Hole 14: Daily Bread

After the cook has trimmed most of the meat and fat off the mutton bones, the bones go into the cooking pot. It seems to be every Mongolian man's idea of culinary bliss to be able to take the cooked bones and scrape every little bit of meat, fat, marrow, or cartilage off with his knife. As the guest of honor quite often in Mongolian homes, I get handed a plate of bones and a knife and I do my best to scrape and suck every edible morsel from the piping hot skeletal fragments. Even though my father is quite adept at this and he tried his best to pass on the technique to his sons, I still feel a bit inferior looking at the shiny white bones the other men have in their hands. There are always these little pockets of glutinous matter that I never seem to be able to dig out. Maybe I'll try to refocus some of my zen energy from golf to bone-picking.

It seems the conversation inevitably turns to food when describing Mongolia. I suppose it's because food here hasn't attained any qualities of artistry or delicacy, but remains mostly a means of nutrition and sustenance. And the best way to describe Mongolian food is "basic". With the abundance of mutton in the cuisine, every traveler must learn not to be sheepish about sampling the local food.

Most nights I cook dinner for my caddy and me, and although I use only the most basic ingredients I can find in the stores here, my caddy calls it American food. I've never cooked this kind of food before and it's suddenly taken on a national cuisine status. Quite amusing. His favorite dish of mine is a spaghetti-ketchup-canned fish concoction. I suppose it is foreign food to him since the Mongolian menu consists of about 10 basic dishes that are universal throughout the country. This is sort of like the 10 Mongolian songs that are played over and over on the radio, and which every Mongolian knows the words to.

For the past several nights however, we've stayed with local families in the ger and eaten dinner with them. We stayed with one family that had a herd of goats and in the summer they eat only milk-food, it was explained to me. The winter is for eating meat, and in the summer the goats produce enough milk to survive on. Thus, over the course of a few hours, I drank milk tea, sampled fresh yogurt, ate noodles cooked in milk, and finished off the evening with a nightcap of warm milk. Not for the lactose intolerant.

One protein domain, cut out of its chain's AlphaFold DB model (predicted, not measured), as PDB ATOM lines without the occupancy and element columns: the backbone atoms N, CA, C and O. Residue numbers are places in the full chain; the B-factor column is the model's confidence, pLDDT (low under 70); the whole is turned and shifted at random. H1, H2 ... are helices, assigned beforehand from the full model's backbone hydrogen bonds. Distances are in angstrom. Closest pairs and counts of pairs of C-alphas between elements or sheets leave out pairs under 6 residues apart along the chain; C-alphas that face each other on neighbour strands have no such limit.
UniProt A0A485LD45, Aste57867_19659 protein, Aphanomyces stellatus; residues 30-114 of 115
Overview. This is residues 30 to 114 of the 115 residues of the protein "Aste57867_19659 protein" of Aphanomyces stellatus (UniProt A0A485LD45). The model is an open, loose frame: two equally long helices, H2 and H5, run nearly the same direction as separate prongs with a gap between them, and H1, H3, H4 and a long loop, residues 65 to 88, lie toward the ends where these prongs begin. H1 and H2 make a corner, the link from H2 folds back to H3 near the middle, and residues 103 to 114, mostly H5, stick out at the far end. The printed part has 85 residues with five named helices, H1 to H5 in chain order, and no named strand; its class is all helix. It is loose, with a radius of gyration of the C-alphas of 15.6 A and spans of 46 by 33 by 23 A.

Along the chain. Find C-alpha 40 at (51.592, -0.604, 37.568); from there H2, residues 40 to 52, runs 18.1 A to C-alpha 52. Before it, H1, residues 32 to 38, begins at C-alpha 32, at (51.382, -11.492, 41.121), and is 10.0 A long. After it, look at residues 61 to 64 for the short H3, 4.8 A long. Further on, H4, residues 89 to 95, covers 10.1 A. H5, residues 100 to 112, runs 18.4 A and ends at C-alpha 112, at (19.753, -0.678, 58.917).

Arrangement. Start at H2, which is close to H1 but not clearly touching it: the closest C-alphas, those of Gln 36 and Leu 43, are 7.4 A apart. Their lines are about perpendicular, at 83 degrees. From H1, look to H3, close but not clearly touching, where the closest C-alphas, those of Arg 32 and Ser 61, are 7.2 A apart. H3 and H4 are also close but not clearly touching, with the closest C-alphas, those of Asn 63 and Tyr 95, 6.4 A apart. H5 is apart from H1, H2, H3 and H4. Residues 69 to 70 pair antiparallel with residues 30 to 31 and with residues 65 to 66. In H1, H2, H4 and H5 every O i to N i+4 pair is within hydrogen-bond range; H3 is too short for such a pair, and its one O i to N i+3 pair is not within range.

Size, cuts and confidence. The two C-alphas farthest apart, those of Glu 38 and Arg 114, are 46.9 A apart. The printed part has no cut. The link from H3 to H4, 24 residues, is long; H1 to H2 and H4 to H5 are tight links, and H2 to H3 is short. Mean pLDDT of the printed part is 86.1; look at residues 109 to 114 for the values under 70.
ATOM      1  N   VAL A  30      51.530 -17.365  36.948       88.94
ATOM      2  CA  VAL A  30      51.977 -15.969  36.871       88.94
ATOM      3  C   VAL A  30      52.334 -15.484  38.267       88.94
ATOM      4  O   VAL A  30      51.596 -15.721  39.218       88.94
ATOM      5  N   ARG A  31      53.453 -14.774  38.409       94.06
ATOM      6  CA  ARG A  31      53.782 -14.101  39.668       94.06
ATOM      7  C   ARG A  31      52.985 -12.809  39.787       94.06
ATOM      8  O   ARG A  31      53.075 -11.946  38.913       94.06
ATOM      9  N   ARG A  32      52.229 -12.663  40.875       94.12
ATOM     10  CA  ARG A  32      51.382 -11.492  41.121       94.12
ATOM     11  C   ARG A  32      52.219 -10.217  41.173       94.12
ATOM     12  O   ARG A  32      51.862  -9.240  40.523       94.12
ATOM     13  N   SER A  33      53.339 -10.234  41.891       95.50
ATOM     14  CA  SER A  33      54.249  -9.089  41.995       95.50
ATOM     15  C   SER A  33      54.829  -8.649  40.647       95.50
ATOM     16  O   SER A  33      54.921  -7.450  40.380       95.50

The next night my caddy explained to me that the woman in the ger where we were staying was cooking something special. He made a round shape with his hands and mimed the action of frying this thing on both sides in hot oil. He mumbled something that sounded like "gambur", which I logically took to be "gamburger" the Mongolian transliteration of hamburger. He seemed pretty excited about it and the enthusiasm quickly caught on with me too. Hamburgers! Incredible. But as it turned out there were no gamburgers but rather "gambir", which is a round bread fried in oil, and which I'd never seen before. I told Khatanbaatar that I thought we were going to be eating "gamburgers" and he found this so hilarious that it's been a running joke ever since.

And then there was the ger we stayed in last night. A young couple with an 8-month old baby was living there and they had goats, sheep, horses, camels, and quite a lovely ger equipped with a solar panel that powered their cassette player and light bulbs. They had no food to offer us so the man decided to kill a goat. The way Mongolians kill their sheep and goats by pulling out the heart leaves the meat juicy and tender (no blood is lost). As he wrestled the animal to the ground, made a small incision in the abdomen, and reached elbow-deep into the beast, I could almost taste the meat feast that we were going to have that night. He was unbelievably efficient in the skinning and butchering of the animal, a cigarette constantly dangling from his mouth, his fists pushing the hide away, and his knife hacking through the joints.

But there would be no rack of ribs tonight, no chops sizzling over the fire. Instead, they hung the meat on the wall for another day and cooked a big pot of internal organs. Not a thing was wasted and as the sun set at 10:30 PM, the fluorescent bulb in the ger was lit and we all sat on the floor around the aluminum pot full of liver, stomach and intestines, and used only our hands and knives to fill ourselves to contentment.

As I approach Altai, the final city before reaching the finish line in Khovd, I know that this is the food that will keep me alive and golfing 25 km per day for the next few weeks. With culinary expectations lowered, I'm thankful for my daily gambir.

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